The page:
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There Ain’t No Such Thing As A Free Lunch

Monday, 13 June 2011 13:41

Version 40.0 of a classic on environmental policy

 

TANSTAAFL_cvr_160_HI give this book a very firm FIVE STARS.

Anyone interested in the environment (science, policy, economics, life) should read it -- and then go out and tell some emperors that they are naked!

David Zetland 
Senior water economist at Wageningen University in the Netherlands.

When TANSTAAFL (There Ain’t No Such Thing As A Free Lunch) was published in 1971, it was one of the first surveys of environmental policy to be written from a libertarian perspective. It sold many thousands of copies, and, over time, achieved the status of a classic.

 

40 years later, this new edition includes the full original text, long out of print, along with a new introduction and commentaries by the author,covering topics ranging from climate change, to globalization, to ecosocialism. The new material examines both successes and failures of environmental policy over the past four decades, and explains why it is so hard to get policies right. The central theme of the book remains the TANSTAAFL principle: The polluter must pay. market mechanisms, prices, and protection of property offer a surer path to a cleaner and more sustainable future than either bureaucratic controls or moral suasion unsupported by economic incentives.





Published September 2011

ISBN 978-1-907720-26-0

242 pages

To download the Contents in PDF format, click here

For the FREE Introduction, click here


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Contents

Introduction
The TANSTAAFL principle
What you will find in this book
A note on style

Chapter 1
WHAT ECOLOGICAL ECONOMICS IS ALL ABOUT
An Awareness of Threat
The Spaceship Earth
Ideology, Ecology, and the TANSTAAFL Principle

Chapter 1 Commentary
What has changed
The cost-benefit approach to environmental economics
What has not changed
The critique of productivism

Chapter 2
PRINCIPLES OF ECONOMICS IN ONE EASY LESSON
Marginalism and the Law of Supply and Demand
Efficiency and the Equimarginal Principle
The Invisible Hand

Chapter 2 Commentary
What has changed
What has not changed

Chapter 3
POLLUTION AND THE PRICE SYSTEM
The Invisible Hand Slips Up
How to Make Pollution Go Away

Chapter 3 Commentary
What has changed
Climate change moves to center stage
Experience with pay-for-pollution
What has not changed
Opposition from the right
Opposition from the left

Chapter 4
THE POLITICAL ECONOMY OF ECOLOGICAL ACTION
The Efficiency Paradox
Who Should Pay for the Cleanup?
Some Problems of Organizing Collective Action
Democracy and Collective Economic Action

Chapter 4 Commentary
What has changed
What has not changed

Chapter 5
COPING WITH THE POPULATION EXPLOSION
What Are We in For?
The Not-So-Simple Arithmetic of Population Growth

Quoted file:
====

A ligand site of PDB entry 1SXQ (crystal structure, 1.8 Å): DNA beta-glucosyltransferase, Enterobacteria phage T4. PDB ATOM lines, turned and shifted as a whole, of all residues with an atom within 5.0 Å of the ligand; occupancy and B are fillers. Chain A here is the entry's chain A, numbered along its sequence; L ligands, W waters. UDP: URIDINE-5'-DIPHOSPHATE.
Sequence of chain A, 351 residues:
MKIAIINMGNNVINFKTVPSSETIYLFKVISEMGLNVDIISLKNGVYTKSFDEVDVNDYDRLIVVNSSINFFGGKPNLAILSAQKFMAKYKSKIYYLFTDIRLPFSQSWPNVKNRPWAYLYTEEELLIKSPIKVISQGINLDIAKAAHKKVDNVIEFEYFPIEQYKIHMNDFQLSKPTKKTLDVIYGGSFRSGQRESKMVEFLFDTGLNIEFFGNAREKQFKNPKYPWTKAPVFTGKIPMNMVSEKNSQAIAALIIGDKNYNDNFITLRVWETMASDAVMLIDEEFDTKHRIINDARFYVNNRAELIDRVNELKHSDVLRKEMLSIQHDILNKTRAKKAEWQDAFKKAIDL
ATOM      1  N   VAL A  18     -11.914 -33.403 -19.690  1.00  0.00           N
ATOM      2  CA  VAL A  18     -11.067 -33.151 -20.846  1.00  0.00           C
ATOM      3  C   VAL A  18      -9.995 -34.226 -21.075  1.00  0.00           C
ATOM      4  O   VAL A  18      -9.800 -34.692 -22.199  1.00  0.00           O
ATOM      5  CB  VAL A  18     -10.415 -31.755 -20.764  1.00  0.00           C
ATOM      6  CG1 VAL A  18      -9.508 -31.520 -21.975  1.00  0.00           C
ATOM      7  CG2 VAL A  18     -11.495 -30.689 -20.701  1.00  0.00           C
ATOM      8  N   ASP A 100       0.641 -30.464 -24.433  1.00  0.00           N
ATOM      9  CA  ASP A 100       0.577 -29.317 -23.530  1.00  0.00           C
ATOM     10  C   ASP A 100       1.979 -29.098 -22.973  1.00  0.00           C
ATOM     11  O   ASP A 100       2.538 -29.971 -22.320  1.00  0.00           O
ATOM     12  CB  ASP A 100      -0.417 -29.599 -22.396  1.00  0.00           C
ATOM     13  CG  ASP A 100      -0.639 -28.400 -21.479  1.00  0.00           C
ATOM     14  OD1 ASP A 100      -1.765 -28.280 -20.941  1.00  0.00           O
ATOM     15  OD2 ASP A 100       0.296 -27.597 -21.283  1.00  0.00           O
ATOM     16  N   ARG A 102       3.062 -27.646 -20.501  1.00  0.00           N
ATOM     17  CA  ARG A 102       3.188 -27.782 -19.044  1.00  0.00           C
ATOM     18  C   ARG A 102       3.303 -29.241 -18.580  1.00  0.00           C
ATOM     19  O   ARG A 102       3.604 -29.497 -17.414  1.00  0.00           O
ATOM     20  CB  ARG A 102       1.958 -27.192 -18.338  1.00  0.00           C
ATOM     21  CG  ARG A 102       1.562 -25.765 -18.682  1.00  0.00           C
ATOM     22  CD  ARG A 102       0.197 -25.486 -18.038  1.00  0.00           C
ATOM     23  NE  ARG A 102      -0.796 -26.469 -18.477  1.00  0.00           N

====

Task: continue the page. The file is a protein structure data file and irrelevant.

Is There an Optimal Population Size?

Chapter 5 Commentary
What has changed
What has not changed

Chapter 6
ENVIRONMENTAL PROBLEMS AND ECONOMIC DEVELOPMENT
Are We Exploiting the Third World?
Population, Loaves, and Fishes

Chapter 6 Commentary
What has changed
What has not changed

Chapter 7
PRESERVING THE WILDERNESS – PUBLIC INTEREST OR SPECIAL INTEREST?
On Good Economics and Good Government
Conservation and the Public Interest
A Positive Program for Preserving the Wilderness

Chapter 7 Commentary
What has changed
What has not changed

Chapter 8
TOWARD AN ECOLOGICALLY VIABLE ECONOMY

Chapter 8 Commentary
Choice and responsibility
The bottom line

Appendix
SCIENCE, PUBLIC POLICY, AND GLOBAL WARMING: RETHINKING THE MARKET-LIBERAL POSITION
Hayek on Liberalism, Conservatism, and Science
Climate Change and Property Rights: A Lockean Perspective
Applying the Lockean Framework
The Significance of Scientific Uncertainty
Conclusion

LIST OF TABLES AND FIGURES
Table 4.1: Hypothetical cost schedule for fume reduction
Figure 1.1: The throughput economy
Figure 1.2: The spaceship earth
Figure 3.1: Map
Figure 5.1: Hypothetical population growth curves
Figure 6.1: The demographic transition
Figure 7.1: Hypothetical distribution of the population with respect to their interest in wilderness preservation
Figure 7.2: Best land use over time
Figure 8.1: Detailed view of the spaceship earth

 

Reviews

"A model of clear thinking and fun writing. Enjoy!" Professor Bryan Caplan, George Mason University
 

 

Author

 

Professor Edwin G. Dolan

Edwin G. Dolan is an economist and educator with a Ph.D. from Yale University. Early in his career, he was a member of the economics faculty at Dartmouth College, the University of Chicago, and George Mason University. From 1990 to 2001, he taught in Moscow, Russia, where he and his wife founded the American Institute of Business and Economics (AIBEc), an independent, not-for-profit MBA program. Since 2001, he has taught at several universities in Europe, including Central European University in Budapest, the University of Economics in Prague, and the Stockholm School of Economics in Riga, where he has an ongoing annual visiting appointment. During a break in his teaching career, he worked in Washington, D.C. as an economist for the Antitrust Division of the Department of Justice and as a regulatory analyst for the Interstate Commerce Commission. There, he contributed to a successful drive for deregulation of  trucking and railroads, which reduced highway congestion and saved millions of gallons of fuel annually. When not lecturing abroad, he makes his home in Washington’s San Juan Islands.

 

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